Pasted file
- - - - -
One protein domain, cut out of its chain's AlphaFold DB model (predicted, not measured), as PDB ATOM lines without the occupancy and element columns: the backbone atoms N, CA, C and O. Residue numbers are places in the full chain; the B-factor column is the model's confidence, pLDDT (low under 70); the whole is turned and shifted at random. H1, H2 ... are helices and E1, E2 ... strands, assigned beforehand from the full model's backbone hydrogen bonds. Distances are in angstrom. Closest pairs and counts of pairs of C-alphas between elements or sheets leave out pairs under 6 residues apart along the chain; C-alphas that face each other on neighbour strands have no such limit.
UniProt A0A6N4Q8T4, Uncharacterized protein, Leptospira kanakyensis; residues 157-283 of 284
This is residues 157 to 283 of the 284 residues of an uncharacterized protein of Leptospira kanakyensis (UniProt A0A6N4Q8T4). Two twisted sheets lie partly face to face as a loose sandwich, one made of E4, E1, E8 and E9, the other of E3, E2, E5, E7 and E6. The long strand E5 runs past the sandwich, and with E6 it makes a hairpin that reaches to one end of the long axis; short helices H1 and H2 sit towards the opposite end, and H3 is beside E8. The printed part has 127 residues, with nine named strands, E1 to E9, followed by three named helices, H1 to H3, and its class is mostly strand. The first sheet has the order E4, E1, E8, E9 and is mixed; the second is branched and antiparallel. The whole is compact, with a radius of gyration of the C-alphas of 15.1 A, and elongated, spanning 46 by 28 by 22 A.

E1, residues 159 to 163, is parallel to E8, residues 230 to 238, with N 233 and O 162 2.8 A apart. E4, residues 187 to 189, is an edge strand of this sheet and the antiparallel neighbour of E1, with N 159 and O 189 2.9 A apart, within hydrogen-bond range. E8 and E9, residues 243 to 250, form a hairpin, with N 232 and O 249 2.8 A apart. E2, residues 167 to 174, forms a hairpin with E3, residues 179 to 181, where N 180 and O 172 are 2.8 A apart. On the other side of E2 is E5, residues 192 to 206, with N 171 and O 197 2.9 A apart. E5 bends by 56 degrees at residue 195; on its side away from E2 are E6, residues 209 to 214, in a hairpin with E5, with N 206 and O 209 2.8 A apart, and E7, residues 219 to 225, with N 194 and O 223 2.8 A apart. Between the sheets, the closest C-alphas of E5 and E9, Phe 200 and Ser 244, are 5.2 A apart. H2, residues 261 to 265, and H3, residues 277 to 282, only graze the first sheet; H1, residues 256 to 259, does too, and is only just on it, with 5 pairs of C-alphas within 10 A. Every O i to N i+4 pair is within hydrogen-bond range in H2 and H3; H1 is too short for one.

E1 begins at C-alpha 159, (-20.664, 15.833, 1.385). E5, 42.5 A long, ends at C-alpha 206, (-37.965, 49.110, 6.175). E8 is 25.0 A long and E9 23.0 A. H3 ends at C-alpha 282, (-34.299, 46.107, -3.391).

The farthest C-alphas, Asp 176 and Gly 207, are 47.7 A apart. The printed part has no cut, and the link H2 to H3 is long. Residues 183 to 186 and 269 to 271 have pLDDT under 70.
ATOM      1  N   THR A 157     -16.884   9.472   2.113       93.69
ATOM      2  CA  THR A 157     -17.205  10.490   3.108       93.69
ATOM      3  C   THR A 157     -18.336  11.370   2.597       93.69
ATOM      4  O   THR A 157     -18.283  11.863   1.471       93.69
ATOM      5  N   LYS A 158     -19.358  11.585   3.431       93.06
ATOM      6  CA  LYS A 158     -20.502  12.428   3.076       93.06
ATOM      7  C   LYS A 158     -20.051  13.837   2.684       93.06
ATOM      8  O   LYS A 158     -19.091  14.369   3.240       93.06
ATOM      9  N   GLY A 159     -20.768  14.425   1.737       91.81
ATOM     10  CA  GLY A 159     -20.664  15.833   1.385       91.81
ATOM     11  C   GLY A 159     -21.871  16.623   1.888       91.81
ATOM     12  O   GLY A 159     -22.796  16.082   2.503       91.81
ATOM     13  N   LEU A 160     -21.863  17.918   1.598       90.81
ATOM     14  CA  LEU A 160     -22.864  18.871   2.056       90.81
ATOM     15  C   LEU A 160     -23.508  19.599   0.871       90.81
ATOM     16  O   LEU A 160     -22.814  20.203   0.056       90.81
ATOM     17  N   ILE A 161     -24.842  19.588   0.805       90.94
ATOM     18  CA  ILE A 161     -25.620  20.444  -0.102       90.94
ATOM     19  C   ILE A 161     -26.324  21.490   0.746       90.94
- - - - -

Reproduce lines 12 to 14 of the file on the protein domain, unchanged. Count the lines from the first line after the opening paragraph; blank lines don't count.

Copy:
ATOM      7  C   LYS A 158     -20.051  13.837   2.684       93.06
ATOM      8  O   LYS A 158     -19.091  14.369   3.240       93.06
ATOM      9  N   GLY A 159     -20.768  14.425   1.737       91.81